The 300 has a standard cap-less fueling system. The fuel filler is automatically opened when the fuel nozzle is inserted and automatically closed when it’s removed. This eliminates the need to unscrew and replace the cap and it reduces fuel evaporation, which causes pollution. The C-Class Sedan doesn’t offer a cap-less fueling system.

Tires and Wheels

For better traction, the 300S/300C/Limited’s tires are larger than the largest tires available on the C-Class Sedan (245/45R20 vs. 225/40R19).

For better ride, handling and brake cooling the 300S/300C/Limited has standard 20-inch wheels. The C-Class Sedan’s largest wheels are only 19-inches.

The 300 has a standard space-saver spare tire so you can replace a flat tire and drive to have the flat repaired or replaced. A spare tire isn’t available on the C-Class Sedan; it requires you to depend on its run-flat tires, which limits mileage and speed before they are repaired. If a run-flat is damaged beyond repair by a road hazard your vehicle will have to be towed. Some models of the C-Class Sedan don’t even offer run-flats.

Suspension and Handling

For a smoother ride and more stable handling, the 300’s wheelbase is 8.4 inches longer than on the C-Class Sedan (120.2 inches vs. 111.8 inches).

For better handling and stability, the track (width between the wheels) on the 300 is 1.4 inches wider in the front and 2.9 inches wider in the rear than the average track on the C-Class Sedan.

Passenger Space

Because it has more passenger and cargo room, the EPA rates the 300 a Large car, while the C-Class Sedan is rated a Compact.

The 300 has 16.3 cubic feet more passenger volume than the C-Class Sedan (106.3 vs. 90).

The 300 has 1.5 inches more front headroom, .1 inches more front legroom, 4.2 inches more front shoulder room, .8 inches more rear headroom, 4.9 inches more rear legroom and 2.7 inches more rear shoulder room than the C-Class Sedan.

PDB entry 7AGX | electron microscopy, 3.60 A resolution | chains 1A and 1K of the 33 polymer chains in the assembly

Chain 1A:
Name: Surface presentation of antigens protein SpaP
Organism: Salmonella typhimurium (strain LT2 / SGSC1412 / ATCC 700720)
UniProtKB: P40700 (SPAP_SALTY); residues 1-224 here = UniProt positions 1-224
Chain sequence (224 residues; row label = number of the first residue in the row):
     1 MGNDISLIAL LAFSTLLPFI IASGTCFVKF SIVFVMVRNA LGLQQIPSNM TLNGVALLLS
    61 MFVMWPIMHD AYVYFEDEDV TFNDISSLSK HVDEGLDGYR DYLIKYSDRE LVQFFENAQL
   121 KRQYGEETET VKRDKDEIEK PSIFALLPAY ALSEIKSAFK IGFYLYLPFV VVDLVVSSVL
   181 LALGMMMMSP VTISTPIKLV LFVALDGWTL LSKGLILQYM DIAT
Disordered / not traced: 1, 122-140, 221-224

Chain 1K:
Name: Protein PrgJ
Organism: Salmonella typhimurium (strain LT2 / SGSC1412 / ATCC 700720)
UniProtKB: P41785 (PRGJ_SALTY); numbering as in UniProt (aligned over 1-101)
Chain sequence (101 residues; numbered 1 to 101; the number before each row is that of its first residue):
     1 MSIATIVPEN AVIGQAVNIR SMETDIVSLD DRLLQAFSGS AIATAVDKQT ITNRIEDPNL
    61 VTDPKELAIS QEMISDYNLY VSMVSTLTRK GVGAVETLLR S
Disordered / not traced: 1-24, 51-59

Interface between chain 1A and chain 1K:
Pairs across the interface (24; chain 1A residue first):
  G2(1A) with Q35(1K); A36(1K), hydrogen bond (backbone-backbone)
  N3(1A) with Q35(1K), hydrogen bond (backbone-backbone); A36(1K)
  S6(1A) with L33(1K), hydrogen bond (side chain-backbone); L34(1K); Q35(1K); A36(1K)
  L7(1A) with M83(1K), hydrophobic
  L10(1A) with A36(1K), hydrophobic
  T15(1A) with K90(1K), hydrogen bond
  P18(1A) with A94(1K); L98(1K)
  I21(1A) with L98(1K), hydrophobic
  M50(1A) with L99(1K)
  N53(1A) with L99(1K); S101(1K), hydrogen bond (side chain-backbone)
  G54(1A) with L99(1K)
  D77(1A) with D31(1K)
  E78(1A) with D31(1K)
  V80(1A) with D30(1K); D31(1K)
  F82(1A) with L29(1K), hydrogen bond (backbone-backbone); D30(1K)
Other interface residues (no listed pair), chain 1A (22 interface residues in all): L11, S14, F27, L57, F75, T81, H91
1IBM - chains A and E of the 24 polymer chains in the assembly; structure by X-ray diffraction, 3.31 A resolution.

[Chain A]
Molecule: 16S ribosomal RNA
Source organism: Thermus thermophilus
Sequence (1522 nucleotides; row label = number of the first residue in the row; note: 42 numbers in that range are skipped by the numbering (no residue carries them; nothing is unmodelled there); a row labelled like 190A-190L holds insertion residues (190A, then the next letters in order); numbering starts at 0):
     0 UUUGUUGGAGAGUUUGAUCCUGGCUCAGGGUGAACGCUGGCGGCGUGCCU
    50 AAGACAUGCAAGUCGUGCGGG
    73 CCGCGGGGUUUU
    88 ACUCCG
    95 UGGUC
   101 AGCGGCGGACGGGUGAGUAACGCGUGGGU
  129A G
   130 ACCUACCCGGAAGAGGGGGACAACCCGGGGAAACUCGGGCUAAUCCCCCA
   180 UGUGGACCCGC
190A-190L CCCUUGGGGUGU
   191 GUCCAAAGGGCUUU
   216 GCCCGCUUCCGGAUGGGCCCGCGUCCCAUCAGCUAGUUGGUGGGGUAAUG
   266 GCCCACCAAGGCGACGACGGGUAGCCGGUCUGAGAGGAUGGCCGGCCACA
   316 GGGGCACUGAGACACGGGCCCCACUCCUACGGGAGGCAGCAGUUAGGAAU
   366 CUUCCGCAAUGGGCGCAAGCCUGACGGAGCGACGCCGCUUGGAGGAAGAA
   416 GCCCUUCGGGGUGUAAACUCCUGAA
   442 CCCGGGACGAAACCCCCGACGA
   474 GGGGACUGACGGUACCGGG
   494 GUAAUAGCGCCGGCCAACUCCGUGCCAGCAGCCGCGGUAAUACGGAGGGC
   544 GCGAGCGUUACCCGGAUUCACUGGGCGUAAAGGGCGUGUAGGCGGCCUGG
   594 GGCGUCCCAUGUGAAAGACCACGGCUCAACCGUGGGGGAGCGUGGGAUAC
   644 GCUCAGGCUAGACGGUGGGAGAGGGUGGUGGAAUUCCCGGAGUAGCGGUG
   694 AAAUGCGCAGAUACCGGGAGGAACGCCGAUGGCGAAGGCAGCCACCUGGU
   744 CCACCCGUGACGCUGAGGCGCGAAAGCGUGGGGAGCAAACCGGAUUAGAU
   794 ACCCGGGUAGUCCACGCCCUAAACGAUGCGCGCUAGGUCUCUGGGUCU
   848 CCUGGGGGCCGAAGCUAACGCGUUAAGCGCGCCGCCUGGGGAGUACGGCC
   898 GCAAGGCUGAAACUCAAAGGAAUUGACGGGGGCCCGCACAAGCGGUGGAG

Cargo Capacity

The 300 has a much larger trunk than the C-Class Sedan (16.3 vs. 12.6 cubic feet).

Towing

The 300 has a 1000 lbs. towing capacity. The C-Class Sedan has no towing capacity.

Ergonomics

Heated windshield washer nozzles are standard on the 300 to prevent washer fluid and nozzles from freezing and help continue to keep the windshield clear in sub-freezing temperatures. The C-Class Sedan doesn’t offer heated windshield washer nozzles.

Both the 300 and the C-Class Sedan offer available heated front seats. The 300 also offers optional heated rear seats to keep those passengers extremely comfortable in the winter. Heated rear seats aren’t available in the C-Class Sedan.

Economic Advantages

Insurance will cost less for the 300 owner. The Car Book by Jack Gillis rates the 300 with a number “1” insurance rate while the C-Class Sedan is rated higher at a number “3” rate.

According to The Car Book by Jack Gillis, the 300 is less expensive to operate than the C-Class Sedan because it costs $657 less to do the manufacturer’s suggested maintenance for 50,000 miles. Typical repairs cost much less on the 300 than the C-Class Sedan, including $305 less for a water pump, $296 less for a starter, $121 less for fuel injection and $411 less for a fuel pump.

Recommendations

Consumer Reports® recommends the Chrysler 300, based on reliability, safety and performance.

J.D. Power and Associates rated the 300 third among large cars in owner reported satisfaction. This includes how well the vehicle performs and satisfies its owner’s expectations. The C-Class Sedan isn’t in the top three in its category.

© 1991-2018 Advanta-STAR Automotive Research. All rights reserved.